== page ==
7. Build management – Team Foundation Server 2008 allows you to stop and delete builds from within Visual Studio.
  8. Build configuration – Team Foundation Server 2008 has simplified the ability to specify what tests get run as part of a build.
  9. Build project file location flexibility – Team Foundation Server 2008 provides the ability to store the MSBuild project file (and its associated rsp file) anywhere in the version control hierarchy instead of forcing the use of the TeamBuildTypes folder.
  10. Support for GUI tests – Team Foundation Server 2008 now allows running graphical user interface (GUI) tests as part of the build.
  11. Check-in Policy – Team Foundation Server 2008 now supports a new check-in policy, which prevents users from checking-in code when a Continuous Integration build is broken.
  12. Managing build server – Team Foundation Server 2008 has an improved ability to manage multiple build machines.
  13. Workspace mapping – Build definition can be associated with a “real” workspace in Team Foundation Server 2008, meaning code from multiple team projects can be retrieved, client mappings can be specified, etc. Working folder mappings will be managed in the GUI instead of in workspacemapping.xml

Version Control

  1. Annotate – Team Foundation Server 2008 supports an annotation feature that allows your developers to inspect a source code file and see line-by-line-level detail about who last changed each section of code.
  2. Folder Diff – Team Foundation Server 2008 supports comparing of folders where the contents of the folder are recursively compared in order to identify files that differ. Folder Diff can compare local folders to local folders, local folders to server folders, and server folders to server folders.
  3. Destroy – Team Foundation Server 2008 supports the Destroy feature with the ability to remove files and folders from the version control system. The destroyed files and folders cannot be recovered after they have been destroyed.
  4. Get Latest On Checkout – Team Foundation Server 2008 now has an option for downloading the latest version of the file while checking it out.
  5. Workspace wild card mappings – Team Foundation Server 2008 now allows mapping of a folder or file under a cloaked folder and wildcard mappings so that you can map all files in a folder without mapping sub folders.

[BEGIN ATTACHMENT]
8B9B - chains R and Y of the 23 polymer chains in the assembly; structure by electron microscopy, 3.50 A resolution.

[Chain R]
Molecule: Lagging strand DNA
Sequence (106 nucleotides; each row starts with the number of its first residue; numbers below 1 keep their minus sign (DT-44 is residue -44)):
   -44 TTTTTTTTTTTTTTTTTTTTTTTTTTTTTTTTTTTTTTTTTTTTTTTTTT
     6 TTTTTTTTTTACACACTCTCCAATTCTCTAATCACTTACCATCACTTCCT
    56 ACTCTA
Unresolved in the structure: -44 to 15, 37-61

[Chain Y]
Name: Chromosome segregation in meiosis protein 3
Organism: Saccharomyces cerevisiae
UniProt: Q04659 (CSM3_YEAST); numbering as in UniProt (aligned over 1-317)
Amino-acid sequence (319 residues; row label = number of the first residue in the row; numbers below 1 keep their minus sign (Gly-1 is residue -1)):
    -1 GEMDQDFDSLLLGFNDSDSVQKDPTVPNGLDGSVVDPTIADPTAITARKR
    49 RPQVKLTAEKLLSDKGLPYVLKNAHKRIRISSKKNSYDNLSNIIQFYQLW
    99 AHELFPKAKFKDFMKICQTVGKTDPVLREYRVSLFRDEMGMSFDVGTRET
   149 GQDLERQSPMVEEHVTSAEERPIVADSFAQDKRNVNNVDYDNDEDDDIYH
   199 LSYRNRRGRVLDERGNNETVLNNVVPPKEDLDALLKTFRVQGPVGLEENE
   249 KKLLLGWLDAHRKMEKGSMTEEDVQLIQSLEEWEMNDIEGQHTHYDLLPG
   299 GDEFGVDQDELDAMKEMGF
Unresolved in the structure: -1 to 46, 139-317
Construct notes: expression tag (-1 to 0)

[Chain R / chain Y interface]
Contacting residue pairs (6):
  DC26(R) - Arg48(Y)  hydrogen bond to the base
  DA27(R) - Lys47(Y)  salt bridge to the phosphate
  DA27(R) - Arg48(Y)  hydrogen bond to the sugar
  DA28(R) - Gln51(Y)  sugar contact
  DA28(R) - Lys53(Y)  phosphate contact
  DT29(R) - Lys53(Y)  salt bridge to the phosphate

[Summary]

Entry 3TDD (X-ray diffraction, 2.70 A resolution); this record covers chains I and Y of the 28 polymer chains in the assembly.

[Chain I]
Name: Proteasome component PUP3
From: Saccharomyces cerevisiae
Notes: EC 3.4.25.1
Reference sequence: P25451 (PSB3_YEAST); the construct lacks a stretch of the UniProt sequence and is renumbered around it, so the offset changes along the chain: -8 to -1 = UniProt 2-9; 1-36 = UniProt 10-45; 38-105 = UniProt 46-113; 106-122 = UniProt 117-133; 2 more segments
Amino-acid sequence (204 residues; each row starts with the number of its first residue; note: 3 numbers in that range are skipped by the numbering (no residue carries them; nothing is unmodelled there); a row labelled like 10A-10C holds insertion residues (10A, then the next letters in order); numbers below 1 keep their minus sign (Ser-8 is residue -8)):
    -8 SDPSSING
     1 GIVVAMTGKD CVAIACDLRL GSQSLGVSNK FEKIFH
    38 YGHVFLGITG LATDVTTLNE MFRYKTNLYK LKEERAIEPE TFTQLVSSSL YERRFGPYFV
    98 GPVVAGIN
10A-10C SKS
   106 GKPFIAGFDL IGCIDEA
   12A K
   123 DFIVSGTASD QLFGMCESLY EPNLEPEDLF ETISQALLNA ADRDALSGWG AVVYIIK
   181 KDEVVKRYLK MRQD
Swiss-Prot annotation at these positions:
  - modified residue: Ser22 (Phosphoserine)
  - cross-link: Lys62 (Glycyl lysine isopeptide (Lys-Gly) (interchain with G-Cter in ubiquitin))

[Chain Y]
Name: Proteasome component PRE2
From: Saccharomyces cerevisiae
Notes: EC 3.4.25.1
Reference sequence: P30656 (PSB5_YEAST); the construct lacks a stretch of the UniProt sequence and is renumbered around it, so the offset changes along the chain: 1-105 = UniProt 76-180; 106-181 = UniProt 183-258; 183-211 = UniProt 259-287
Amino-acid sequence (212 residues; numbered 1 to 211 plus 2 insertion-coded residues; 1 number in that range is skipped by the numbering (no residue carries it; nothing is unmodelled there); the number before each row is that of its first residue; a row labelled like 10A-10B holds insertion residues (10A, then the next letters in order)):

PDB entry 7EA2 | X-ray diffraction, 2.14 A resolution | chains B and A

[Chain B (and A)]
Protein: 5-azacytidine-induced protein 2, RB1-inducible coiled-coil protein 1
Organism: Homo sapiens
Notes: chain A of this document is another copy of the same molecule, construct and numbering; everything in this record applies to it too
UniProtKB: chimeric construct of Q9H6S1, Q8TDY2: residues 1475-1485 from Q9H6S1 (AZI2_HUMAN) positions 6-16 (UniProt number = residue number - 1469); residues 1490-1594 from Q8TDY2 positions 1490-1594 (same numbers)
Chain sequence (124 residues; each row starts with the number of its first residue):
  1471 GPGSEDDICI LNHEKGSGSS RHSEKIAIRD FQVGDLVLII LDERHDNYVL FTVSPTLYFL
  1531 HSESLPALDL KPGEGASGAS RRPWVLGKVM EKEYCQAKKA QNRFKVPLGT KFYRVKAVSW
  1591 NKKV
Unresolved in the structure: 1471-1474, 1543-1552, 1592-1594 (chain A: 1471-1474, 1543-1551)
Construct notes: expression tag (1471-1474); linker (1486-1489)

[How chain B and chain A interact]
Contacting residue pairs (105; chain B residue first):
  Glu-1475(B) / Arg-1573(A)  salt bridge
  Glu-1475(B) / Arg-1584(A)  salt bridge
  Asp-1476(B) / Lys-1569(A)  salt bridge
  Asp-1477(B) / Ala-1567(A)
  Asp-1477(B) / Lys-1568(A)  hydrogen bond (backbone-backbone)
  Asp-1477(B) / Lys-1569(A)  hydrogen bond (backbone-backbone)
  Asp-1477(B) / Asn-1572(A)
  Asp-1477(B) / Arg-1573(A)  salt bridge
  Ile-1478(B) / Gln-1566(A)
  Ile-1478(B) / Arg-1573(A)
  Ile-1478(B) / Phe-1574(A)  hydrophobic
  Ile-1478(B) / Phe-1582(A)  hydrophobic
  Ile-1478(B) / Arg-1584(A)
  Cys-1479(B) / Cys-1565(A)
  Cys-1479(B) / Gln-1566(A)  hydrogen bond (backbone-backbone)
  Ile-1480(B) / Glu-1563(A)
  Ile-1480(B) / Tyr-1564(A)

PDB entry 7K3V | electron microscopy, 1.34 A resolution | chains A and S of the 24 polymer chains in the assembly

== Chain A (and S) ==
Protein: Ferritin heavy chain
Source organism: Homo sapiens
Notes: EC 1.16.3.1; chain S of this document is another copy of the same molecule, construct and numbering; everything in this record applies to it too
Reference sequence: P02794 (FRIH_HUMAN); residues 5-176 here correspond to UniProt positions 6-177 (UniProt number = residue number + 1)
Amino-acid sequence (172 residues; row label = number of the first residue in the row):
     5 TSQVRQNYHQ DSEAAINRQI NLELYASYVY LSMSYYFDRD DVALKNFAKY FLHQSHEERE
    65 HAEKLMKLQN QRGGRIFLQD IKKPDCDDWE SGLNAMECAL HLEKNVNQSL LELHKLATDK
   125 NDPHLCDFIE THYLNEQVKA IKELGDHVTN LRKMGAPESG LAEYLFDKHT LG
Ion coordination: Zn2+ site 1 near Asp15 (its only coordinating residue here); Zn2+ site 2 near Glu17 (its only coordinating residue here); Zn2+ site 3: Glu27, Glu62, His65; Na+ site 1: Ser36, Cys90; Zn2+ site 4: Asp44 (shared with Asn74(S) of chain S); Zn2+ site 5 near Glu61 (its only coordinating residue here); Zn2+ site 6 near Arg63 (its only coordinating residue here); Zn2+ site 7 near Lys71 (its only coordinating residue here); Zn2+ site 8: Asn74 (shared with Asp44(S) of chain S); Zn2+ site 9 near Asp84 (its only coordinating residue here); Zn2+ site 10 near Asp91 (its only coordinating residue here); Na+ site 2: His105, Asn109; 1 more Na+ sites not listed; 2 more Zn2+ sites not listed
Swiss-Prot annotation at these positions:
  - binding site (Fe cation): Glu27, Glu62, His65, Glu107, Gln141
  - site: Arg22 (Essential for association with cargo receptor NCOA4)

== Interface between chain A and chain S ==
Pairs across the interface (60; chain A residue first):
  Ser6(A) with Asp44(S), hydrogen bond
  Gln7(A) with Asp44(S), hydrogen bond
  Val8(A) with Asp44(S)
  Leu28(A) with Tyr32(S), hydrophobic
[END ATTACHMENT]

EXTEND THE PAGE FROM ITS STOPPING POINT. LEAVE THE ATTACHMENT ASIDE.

6. Performance improvements – A variety of version control performance enhancements have been made in Team Foundation Server 2008, improving all aspects of version-control performance. Although the gains for smaller servers/projects (< 10,000 files) will be modest, the gains for larger projects (particularly where the file count approaches hundreds of thousands) will be substantial.
  7. Team Foundation Server 2008 command line Help – Team Foundation Server 2008 now supports the ability to get command line Help for the tf tool. You get the Help by running "tf help" and obtain Help for individual commands by running "tf command /help".
  8. Offline improvements – Team Foundation Server 2008 has significantly improved the experience of going offline and has integrated the tfpt online capability into the Visual Studio Integrated Development Environment (IDE) for going back online.
  9. Check-in override information captured – Team Foundation Server 2008 supports adding check-in policy overrides to the warehouse.

Work Item Tracking

  1. Attachments improvements – Team Foundation Server 2008 has drag-and-drop support for adding an attachment and allows multi-select for attaching files.
  2. Query Builder – Team Foundation Server 2008 has improved the Query Builder usability in the following ways:
    1. Drop-down filtering is now based on the current project
    2. Improved MRU lists
    3. Column drag-and-drop
    4. SHIFT + click mouse-based multi-column sorting

Compatibility Issues with Visual Studio 2005 Team System

The Team Foundation Server 2008 client is able to work with a Visual Studio 2005 Team Foundation Server and a Visual Studio 2005 client is able to work with a Team Foundation Server 2008 server, except for the following compatibility issues.
  1. Visual Studio add-ins – Client-side Visual Studio add-ins will need to be recompiled (or have their policy changed) because the Team Foundation Server Object Model (TFSOM) assembly versions will change and add-ins will need to bind to the new assemblies.